I don’t have the answers.  I quite honestly don’t know what to do.  And I’m so godawful tired that I can’t think clearly whatsoever.  Any ideas?

You Know We’ll Have A Good Time Then

I can’t satiate your need for play.  I know there will be a day when you won’t want to play with me anymore, and there will be a sharp and sudden reversal of our roles – me begging for a minute of your time, just a second, puh-lease! but you won’t have one and all I will be left with is “Cat’s In the Cradle” lyrics rolling through my head.

I work hard, only for the purpose of keeping the house warm and having food for us all to eat.  I work hard, only to come home tired and worn, with sore feet and an ache in my back.  I work with you on your homework, you struggle, I struggle.  It’s bedtime now and you hate bedtime.

And then I’m in bed and I know I’ll do it all over again tomorrow and I have to remind myself I do it to keep the house warm and to have food for us all, but it never fails to hit me each morning that the only thing I want is to have time with you.

So I’ll make the most of today and I’ll try not to snap at you when you’re out of your bed at way-past-bedtime.  I’ll hug you just a little longer than I normally do, and I’ll take a second longer to look right into your eyes and tell you I love you.  And I’ll pray that those are the parts you’ll remember.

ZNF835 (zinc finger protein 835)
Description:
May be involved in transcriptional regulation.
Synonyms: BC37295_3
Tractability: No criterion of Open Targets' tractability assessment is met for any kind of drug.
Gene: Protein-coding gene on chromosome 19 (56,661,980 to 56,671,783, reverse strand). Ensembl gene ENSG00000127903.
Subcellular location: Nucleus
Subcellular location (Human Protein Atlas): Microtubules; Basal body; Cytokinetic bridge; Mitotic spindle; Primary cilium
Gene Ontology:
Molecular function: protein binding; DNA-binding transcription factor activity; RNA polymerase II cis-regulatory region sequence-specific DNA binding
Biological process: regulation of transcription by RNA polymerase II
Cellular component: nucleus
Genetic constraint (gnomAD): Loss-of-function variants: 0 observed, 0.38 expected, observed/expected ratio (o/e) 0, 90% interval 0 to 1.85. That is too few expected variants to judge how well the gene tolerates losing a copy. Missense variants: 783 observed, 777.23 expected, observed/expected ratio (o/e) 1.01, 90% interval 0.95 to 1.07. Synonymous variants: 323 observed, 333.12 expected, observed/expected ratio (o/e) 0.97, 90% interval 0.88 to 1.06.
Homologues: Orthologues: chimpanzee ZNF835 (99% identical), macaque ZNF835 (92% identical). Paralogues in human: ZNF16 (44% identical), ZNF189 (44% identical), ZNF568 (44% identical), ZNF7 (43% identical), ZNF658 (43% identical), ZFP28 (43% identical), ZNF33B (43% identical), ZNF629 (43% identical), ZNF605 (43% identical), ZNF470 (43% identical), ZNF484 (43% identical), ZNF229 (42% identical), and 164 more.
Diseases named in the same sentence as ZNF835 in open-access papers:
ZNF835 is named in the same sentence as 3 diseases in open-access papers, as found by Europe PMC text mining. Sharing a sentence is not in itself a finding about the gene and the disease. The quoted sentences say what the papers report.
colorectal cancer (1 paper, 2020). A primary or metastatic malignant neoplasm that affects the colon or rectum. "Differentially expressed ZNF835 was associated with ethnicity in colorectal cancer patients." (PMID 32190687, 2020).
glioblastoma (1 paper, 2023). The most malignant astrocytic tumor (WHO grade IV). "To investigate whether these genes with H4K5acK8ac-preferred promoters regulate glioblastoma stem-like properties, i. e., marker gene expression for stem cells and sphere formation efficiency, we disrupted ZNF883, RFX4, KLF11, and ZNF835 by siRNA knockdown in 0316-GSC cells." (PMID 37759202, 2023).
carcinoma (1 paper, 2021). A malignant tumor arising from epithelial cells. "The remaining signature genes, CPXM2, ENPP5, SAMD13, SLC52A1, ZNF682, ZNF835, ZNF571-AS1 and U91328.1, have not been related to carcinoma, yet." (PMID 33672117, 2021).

Find My Way Back Home

I saw your parents yesterday.  They looked older, which always surprises me, as I always like to imagine that things stay exactly as they are whenever I’m not around.  I wanted so badly to ask about you but I didn’t.  Because I knew.  I might have even seen it in their eyes.  I no longer exist to you.

I still don’t know why and it hurts so bad.  Did I do something wrong?  Did I say something awful?  What made you turn away from me so quickly?  What movement did I make that made you jump and run?  I’m so very sorry for whatever it was.

I need you back in my life, but I know you won’t be back.  It’s something I haven’t yet learned how to accept.  Your support, our laughter, our memories.  Why did it all have to change so suddenly?  Is this just how things go?  If so, when will it happen again with another?  These are the fears I have.